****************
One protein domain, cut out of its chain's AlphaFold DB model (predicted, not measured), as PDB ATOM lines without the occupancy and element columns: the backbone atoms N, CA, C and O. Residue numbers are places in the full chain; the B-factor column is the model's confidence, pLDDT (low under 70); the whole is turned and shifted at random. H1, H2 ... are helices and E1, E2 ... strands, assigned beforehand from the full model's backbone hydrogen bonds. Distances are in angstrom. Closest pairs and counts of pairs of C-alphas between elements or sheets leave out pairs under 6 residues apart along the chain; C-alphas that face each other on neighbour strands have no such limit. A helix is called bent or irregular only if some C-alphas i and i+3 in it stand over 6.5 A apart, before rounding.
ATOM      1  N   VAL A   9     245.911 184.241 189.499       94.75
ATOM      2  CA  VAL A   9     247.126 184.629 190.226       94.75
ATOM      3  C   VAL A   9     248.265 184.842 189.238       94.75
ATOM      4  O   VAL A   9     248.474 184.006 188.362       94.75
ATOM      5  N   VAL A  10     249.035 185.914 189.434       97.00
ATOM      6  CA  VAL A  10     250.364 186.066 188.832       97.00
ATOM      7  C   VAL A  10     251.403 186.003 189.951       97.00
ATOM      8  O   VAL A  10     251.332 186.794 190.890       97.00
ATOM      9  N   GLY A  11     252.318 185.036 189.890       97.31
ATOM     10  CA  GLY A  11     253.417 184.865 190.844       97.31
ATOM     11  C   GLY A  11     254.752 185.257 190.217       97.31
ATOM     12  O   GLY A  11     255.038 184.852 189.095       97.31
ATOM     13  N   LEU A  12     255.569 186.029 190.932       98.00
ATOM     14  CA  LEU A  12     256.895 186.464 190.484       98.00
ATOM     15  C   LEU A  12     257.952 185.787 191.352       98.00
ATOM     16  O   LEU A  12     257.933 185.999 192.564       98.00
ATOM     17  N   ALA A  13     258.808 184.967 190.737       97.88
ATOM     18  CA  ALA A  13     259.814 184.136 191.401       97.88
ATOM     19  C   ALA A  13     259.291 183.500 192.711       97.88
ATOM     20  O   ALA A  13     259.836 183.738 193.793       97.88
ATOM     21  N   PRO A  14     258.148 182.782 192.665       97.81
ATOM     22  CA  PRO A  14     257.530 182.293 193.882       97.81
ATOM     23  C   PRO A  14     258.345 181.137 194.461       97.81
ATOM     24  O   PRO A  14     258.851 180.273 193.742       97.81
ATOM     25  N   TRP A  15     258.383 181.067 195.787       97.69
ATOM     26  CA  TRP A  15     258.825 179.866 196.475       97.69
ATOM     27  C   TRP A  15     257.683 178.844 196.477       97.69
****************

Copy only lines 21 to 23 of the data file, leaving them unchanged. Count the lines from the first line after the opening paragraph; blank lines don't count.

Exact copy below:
ATOM     21  N   PRO A  14     258.148 182.782 192.665       97.81
ATOM     22  CA  PRO A  14     257.530 182.293 193.882       97.81
ATOM     23  C   PRO A  14     258.345 181.137 194.461       97.81